I think many of us expect to be facing tumultuous times. While I am sure there will be a great deal to say, one message I keep repeating to myself is that I cannot control national or world events. I can pray and do what is within my abilities, but I most effectively have power only over myself, and perhaps influence over those closest to me. I can’t let fears of what I cannot do stop me from doing the things that I can do, such as keeping my own house in order.
In that spirit, I’d like to add a new phrase to the words that I hope you have already banished from your lexicon. One of my husband’s pet peeves is the phrase, “Giving back to society,” when referencing a charitable donation. Giving is wonderful, but giving back implies that you were taking from society all the years you were working hard to earn money. Unless you are a repentant thief, or perhaps a self-serving, venal politician, while you were making your money you were actually contributing to society, not taking from it.. Why should your words suggest that you were involved in a nefarious and immoral activity?
I would like to recommend another sentence to this aggregation of misleading words: “No one ever said on their deathbed, that they wished they had spent more time at the office.” I have seen this phrase, usually in regard to parents being on hand for their children’s activities.
I am a huge advocate of carving out large quantities of family time, of building community relationships and of devoting volunteer time to various causes. Nonetheless, the above sentiment is unadulterated bilge-water.
Let’s try hearing what it sounds like in another iteration: “No one ever said on their deathbed that they wished they had spent more time on the sofa.” If you are a couch potato and lazily sink back into your sofa to watch endless hours of movies, that might be a meaningful sentence. But sitting on your sofa is usually not the goal of the action. I spent many hours on my sofa cuddling babies, reading to toddlers or older children, telephoning elderly relatives, and keeping my finances organized. I clocked many more sofa hours with other necessary and worthwhile activities. I might well wish that I did have more hours to spend on my sofa.
I spend many of my waking hours in the kitchen. Will I, after 120 years*, say that I wish I had spent more time in the kitchen? Not if the focus of my kitchen-time was simply being in a certain room. But will I wish that I had prepared more nutritious meals for my family even if they took a bit more effort? Will I wish that I had prepared more meals than I did for new mothers or families with a hospitalized child? Will I regret not having shared more hours baking with my children and grandchildren? Possibly. Once again, the heart of the matter isn’t the room but what I was doing in it.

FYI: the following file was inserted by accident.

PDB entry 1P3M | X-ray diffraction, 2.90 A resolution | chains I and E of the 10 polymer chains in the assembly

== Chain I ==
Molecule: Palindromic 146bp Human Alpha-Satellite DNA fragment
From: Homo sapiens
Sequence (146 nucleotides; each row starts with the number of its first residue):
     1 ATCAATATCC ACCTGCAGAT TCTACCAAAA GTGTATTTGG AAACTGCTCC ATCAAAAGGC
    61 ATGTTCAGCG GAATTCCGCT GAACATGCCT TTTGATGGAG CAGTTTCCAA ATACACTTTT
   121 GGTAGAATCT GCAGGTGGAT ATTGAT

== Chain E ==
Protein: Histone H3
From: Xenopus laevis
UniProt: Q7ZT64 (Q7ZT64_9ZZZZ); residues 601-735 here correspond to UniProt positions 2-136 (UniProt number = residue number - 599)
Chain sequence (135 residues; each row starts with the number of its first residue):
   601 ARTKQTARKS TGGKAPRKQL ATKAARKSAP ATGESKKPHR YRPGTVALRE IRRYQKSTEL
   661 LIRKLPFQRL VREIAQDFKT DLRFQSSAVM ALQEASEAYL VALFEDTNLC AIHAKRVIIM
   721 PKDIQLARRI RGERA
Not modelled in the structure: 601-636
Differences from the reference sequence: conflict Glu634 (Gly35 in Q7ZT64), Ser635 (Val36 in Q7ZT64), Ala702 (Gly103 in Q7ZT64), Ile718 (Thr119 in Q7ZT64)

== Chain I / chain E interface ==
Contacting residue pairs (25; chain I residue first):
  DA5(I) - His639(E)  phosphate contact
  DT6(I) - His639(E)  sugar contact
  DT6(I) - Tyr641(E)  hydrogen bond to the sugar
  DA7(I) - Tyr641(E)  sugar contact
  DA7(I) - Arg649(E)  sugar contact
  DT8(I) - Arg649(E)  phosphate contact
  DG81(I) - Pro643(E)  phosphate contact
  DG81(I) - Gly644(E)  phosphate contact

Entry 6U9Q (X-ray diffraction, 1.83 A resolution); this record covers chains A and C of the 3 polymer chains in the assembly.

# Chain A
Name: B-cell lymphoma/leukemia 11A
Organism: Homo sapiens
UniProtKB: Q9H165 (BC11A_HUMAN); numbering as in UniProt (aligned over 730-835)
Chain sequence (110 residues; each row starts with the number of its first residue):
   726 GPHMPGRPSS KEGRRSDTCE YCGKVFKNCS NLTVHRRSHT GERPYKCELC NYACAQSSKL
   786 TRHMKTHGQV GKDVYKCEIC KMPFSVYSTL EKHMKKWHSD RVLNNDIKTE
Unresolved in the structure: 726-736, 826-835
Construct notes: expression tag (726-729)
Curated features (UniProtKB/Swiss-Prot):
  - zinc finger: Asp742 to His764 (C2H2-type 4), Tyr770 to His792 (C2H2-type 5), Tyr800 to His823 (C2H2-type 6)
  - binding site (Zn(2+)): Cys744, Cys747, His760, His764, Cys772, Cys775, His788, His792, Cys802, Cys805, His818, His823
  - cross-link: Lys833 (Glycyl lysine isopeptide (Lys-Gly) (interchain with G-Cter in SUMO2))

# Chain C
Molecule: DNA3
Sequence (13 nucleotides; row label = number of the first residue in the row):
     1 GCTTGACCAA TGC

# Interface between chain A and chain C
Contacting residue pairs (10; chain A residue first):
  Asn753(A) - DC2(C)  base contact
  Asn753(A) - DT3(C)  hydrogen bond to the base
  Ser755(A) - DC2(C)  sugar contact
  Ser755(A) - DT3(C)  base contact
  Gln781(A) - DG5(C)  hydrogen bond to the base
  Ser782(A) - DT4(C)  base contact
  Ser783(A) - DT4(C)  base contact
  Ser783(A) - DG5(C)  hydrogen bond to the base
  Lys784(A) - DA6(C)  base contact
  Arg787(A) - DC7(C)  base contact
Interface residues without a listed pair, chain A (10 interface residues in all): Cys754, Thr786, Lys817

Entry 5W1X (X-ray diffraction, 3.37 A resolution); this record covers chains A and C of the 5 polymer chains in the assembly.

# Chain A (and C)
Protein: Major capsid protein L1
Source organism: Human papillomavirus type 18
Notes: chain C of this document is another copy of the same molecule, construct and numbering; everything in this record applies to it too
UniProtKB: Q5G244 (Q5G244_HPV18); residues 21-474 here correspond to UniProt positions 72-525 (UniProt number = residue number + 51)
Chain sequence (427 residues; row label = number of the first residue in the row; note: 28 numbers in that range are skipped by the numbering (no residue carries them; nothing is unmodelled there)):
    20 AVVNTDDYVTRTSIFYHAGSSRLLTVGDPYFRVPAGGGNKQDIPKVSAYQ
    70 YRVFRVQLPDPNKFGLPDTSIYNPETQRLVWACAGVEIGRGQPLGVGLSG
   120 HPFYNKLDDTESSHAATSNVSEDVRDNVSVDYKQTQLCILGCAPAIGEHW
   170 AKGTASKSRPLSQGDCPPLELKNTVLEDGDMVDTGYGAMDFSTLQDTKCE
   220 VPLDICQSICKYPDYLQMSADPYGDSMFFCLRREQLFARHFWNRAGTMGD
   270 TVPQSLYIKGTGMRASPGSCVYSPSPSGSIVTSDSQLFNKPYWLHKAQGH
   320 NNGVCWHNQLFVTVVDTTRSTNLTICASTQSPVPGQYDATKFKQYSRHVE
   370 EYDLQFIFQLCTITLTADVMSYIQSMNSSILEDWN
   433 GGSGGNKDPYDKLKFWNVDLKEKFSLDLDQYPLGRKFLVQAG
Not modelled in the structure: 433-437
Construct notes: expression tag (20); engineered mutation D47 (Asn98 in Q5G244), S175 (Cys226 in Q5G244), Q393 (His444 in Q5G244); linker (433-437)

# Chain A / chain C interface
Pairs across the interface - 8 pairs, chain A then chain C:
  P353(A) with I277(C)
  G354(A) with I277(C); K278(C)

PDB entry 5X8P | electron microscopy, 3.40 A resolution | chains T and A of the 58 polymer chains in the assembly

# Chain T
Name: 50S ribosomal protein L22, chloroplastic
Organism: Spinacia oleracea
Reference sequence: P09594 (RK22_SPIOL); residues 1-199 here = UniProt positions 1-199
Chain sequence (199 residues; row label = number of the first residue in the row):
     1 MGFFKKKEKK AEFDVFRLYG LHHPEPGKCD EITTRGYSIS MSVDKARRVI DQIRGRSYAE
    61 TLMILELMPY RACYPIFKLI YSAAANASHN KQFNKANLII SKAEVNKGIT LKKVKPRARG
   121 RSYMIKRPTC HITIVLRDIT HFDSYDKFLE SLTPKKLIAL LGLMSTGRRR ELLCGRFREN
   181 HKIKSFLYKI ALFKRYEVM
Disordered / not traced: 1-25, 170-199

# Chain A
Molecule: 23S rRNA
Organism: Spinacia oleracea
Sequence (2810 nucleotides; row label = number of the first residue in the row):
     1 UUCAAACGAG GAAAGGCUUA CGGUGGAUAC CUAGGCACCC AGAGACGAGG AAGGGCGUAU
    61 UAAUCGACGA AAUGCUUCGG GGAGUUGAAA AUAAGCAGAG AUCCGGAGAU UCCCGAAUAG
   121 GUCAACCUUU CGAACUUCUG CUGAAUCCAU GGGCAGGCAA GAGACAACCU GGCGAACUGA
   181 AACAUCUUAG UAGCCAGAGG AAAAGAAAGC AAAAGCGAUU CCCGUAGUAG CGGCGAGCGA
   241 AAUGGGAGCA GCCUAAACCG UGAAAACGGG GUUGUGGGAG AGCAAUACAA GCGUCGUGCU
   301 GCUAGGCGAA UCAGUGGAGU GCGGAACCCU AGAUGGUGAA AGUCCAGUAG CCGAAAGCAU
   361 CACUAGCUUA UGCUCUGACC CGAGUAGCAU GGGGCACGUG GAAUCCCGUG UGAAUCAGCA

Will anyone feel bad that they didn’t spend more time at the office? Doesn’t that depend on what he or she did there? Will someone actually rue the hours he spent keeping a company going during a difficult time, thus allowing three or thirty or three hundred employees to continue supporting their families in an honorable manner? Why would anyone regret office time that provided a product or service that benefited one’s fellow human beings as well as providing food and shelter for his or her own family? I can’t think of any respectable man or woman I know who wishes they lived off charity or taxes forcibly taken from their fellow citizens so that they could diminish their hours at work. If anything, the number of people suffering because they have lost the ability to work this past year, even if they are not struggling financially, should remind us of the centrality of work. The important thing is what is taking place in the office, not the location.
So, yes, it is entirely possible that some of us might wish we had spent more time doing those things that take place on the sofa, in the kitchen, and most definitely at the location of our economic productivity, even if that location is an office.
* See Genesis 6:3 and Deuteronomy 34:7. A Jewish blessing often given on birthdays is “until 120 years.” (and be ready to see the connection between the two verses as we go Scrolling through Scripture.)
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